No FCC fees at this time. However, the volunteer exam fee is $15 per session.

  4. Dave says:

    Robert, I have no experience with towers. They can be expensive, likely more than $10,000 if you hire someone to do it. You may wish to engage members of your local ham club in the discussion. There are companies in every area that provide commercial tower services. Hope that helps—I know it’s not much. 73, Dave

  5. Robert Wheeler Todd says:

    I am nearly blind and my not be able to read the meter to dip the final. I have lots of hf gear, tuner, kilowatt amp. I have the beam but needs to be put together. I need a fifty foot new mast. And my question is… how much would it cost to have some sighted person do some soldering of cables and power line… and put up the tower?

  6. James says:

    Aer there fees for the fcc

  7. richard dondero says:

    all these numbers are scary very confusing

  8. Dave says:

    Sounds like you’ve succeeded on a tight budget. Indeed, you can do that for your General station as well. With the support of club members, you can likely find reliable used equipment. The Baofengs are inexpensive radios, but if you’re within easy range of a repeater, they can be quite satisfactory. 73, Dave

  9. Love your videos, but I think you may be scaring away some people with your costs to get started. I’m using a simple handheld Baofeng ($35) to join imy local club’s net meetings, and the club does not require a membership to do so. To get on the air (using the club’s repeaters) my costs were about $75. Of course I joined the club, and ARRL, and I’m now working towards my General license, but just to get started you really don’t have to spend much at all. And, the social aspect of my local club was well worth the price of admission (Ski Country Amateur Radio Club).

    Keep up the good work.

    Sheldon
    W0SJF (Aspen)

  10. Russell Tupac says:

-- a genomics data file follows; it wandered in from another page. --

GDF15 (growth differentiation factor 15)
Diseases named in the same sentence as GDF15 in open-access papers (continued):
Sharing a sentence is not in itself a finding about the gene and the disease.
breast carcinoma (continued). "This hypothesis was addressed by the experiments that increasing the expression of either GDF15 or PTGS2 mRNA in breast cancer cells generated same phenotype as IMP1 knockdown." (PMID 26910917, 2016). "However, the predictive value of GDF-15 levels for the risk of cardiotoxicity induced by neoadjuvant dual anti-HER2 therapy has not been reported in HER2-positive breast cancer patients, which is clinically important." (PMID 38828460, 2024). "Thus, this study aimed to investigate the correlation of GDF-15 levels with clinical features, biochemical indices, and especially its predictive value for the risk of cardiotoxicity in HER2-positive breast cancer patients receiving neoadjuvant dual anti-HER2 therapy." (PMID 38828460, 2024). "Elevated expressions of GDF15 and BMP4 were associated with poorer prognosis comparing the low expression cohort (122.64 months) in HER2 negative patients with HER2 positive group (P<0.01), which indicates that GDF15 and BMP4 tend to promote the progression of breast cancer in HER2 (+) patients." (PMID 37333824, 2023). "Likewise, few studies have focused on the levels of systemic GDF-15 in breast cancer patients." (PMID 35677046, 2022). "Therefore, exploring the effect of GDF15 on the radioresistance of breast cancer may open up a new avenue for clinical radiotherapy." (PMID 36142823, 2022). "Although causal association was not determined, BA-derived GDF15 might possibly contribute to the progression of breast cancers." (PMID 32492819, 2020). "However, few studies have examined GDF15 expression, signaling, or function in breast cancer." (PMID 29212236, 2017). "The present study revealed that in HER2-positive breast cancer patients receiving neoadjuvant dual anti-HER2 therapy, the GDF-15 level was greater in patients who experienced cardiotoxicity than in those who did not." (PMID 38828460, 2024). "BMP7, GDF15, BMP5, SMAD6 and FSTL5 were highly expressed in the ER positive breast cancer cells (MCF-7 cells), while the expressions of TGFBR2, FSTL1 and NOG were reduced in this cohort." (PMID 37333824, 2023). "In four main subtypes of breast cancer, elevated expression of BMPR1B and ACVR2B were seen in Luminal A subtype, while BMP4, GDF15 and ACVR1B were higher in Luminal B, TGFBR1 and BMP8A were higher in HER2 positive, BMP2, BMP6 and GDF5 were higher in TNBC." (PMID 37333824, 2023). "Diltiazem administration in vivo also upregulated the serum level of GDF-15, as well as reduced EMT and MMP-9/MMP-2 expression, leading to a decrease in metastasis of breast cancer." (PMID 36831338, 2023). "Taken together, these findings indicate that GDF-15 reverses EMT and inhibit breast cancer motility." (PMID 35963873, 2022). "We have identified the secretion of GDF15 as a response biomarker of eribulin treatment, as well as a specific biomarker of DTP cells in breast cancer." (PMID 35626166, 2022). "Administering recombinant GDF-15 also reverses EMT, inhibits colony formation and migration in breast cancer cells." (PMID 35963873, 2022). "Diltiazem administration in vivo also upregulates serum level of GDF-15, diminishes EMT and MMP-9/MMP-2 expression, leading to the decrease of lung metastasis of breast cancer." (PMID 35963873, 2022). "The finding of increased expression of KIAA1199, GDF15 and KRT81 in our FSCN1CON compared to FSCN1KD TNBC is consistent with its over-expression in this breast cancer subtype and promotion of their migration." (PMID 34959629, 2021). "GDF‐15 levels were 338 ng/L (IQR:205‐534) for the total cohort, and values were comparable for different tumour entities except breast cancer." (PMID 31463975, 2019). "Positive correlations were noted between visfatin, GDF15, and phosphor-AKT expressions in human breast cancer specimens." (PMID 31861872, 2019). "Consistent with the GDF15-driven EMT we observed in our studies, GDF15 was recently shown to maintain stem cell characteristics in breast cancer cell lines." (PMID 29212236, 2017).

I’m moving onto a boat and would like to have aboard. What kind of setup would you recommend? I will be sailing abroad so would like more then vhf.

  11. Dave says:

    144/440. Check the specs to be sure.

  12. Ed says:

    Found this very informative, been thinking of getting in to ham. With the Wouxun KG-UV3D dual-band, would that be the 144 / 440 MHz or the 144 / 220 MHz? Thanks.

  13. Dave says:

    Jason, thanks for the update! Indeed, the advent of the new Chinese radios has dramatically lowered the entry cost. I have a couple myself—a Wouxun and a Baofeng. They work just fine. 73!

  14. Jason says:

    Dave,
    While you can surely spend that much money on radio gear, I find that I’m good to go with $50 with a Baofeng UV‑5R ($35) and an upgraded antenna (<$15) for HT use. For mobile use, add a nice Diamond magmount (<$40) and a battery eliminator (<$5). Oh, and a USB cable for $15 if you want to mass-change settings often from the PC, but usually local clubs have one you can use during the meeting and most folks don't change settings that often.

    Love the videos and advice.
    73,
    Jason KK6OQW

  15. Mark says:

    Finally found a website with the information I needed to get started. Thank You from Greeley, Co.

  16. Mike says:

    Thanks for a great article full of info. Very new to this hobby, they just posted my callsign today. The old guy is excited.

  17. CatCube says:

    Thanks for your post! It’s been frustrating chasing down a rough cost estimate to get into ham radio. I realize that “you can spend as much as you want” is the correct answer, but doesn’t help someone like me who has no concept of what a very basic receiver costs, or all the little things you might need to get. I appreciate the ballpark answer.

  18. Brian says:

    Thanks, that is a great description for interested people like me.